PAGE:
• Force: We limited the robot safety feature to 150 N, which would result in a safe collaborative cell in most cases. Perhaps we were not sure if that value was exact in a particular orientation. We tested the scenario and we observed that the robot was not reading well the force applied on a specific orientation. We were not ready to live with a robot/worker impact that could be higher than 150 N.

  • Pressure: Some sharp edges were mandatory in the robotic cell (by design). Even with a limited speed, the size of the surface was so small that the pressure (force divided by the area) was so high. We couldn’t think of having an impact at that exact spot.

  • Tip Speed Ratio: The linear speed of the robot was limited to a value that was acceptable for a safe collaboration. But when we considered the angular speed of the tip of the weight, we realised that the energy deployed in the case of an impact with this weight would cause a considerable collision with the worker.
  • Transient Impact VS Quasi-Static Impact: By design, some robot motions were involving a contact between the robot’s moving part and a fixed part of the cell at a considerable speed. That motion would result in a quasi-static impact which is limited to a smaller force/pressure. The robot was overshooting that value.

And  this is where the hardcore safety geeks would jump in and say: ‘’You could have used a different type of safety sensors and not use fencing to make your robot safer.’’ In fact, I could have designed my cell to make it compliant to Safety Monitoring Stop or Speed and Separation Monitoring, but the fact is that my robotic cell by design needed to be put inside a very limited workspace and that the robot motion would always be stopped and slowed down because of the proximity of the users. Thus, the best way to make my application fast and reliable was to put a physical separation between the worker and the robot. Personally I have used some extrusions and plexiglass to separate the robot from the external world. It was fairly easy to do and can eventually be dismounted and used for further applications.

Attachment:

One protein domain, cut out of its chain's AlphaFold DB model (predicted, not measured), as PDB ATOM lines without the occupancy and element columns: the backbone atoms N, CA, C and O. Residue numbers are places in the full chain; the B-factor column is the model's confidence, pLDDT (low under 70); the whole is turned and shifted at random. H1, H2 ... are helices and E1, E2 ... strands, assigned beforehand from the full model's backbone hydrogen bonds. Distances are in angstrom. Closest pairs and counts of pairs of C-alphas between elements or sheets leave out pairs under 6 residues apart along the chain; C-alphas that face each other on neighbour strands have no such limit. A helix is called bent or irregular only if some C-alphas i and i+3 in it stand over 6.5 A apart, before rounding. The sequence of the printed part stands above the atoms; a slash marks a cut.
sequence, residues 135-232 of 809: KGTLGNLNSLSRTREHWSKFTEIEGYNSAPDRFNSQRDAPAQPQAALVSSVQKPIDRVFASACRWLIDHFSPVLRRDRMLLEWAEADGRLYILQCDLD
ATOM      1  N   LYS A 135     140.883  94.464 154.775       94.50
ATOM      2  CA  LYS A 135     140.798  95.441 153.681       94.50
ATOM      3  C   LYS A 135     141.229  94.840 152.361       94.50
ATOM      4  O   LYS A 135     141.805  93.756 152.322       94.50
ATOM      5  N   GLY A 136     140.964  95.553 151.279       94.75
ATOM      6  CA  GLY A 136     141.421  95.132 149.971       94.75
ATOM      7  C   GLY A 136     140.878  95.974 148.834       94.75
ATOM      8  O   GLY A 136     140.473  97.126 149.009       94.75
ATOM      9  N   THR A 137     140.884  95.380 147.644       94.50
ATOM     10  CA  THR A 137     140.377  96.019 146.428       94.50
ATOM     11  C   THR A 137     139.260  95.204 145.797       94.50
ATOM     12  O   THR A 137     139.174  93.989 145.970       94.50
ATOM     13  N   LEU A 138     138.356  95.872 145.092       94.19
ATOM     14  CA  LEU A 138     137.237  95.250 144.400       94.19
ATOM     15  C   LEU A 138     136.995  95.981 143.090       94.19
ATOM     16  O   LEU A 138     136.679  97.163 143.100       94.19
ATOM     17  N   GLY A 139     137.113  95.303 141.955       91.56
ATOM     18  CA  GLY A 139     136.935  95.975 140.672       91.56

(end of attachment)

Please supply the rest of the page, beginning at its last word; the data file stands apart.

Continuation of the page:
Schnitt_v3.00_01_26_00.Standbild010 (1).pngSafety should be your main concern when designing a robotic cell

How to estimate a risk?

If you are still wondering how I ranked the different risks and how I learned the different potential risks of a robotic cell,  you should know that we have built a resource to clarify these notions. First, we have the ISO/TS 15066 Explained eBook that will help you understand what the ISO standard is and what is its aim. We also have a risk assessment template that will help you perform your robot cell risk assessment. and most importantly help you rank the different risks of your robotic cell, and reduce them.

Safety should be your main concern when designing a robotic cell. In fact, don’t assume that a robot is collaborative and/or safe before you have analyzed the entire robotic cell. Remember, a robot that handles a knife is a lot more dangerous than a robot that handles a teddy bear at the same speed.


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Mathieu Bélanger-Barrette
Mathieu is a production engineer at Robotiq, where he constantly strives to optimize the production line for Robotiq Grippers. He enjoys discovering new robotic applications and sharing what he learns on Robotiq's blog.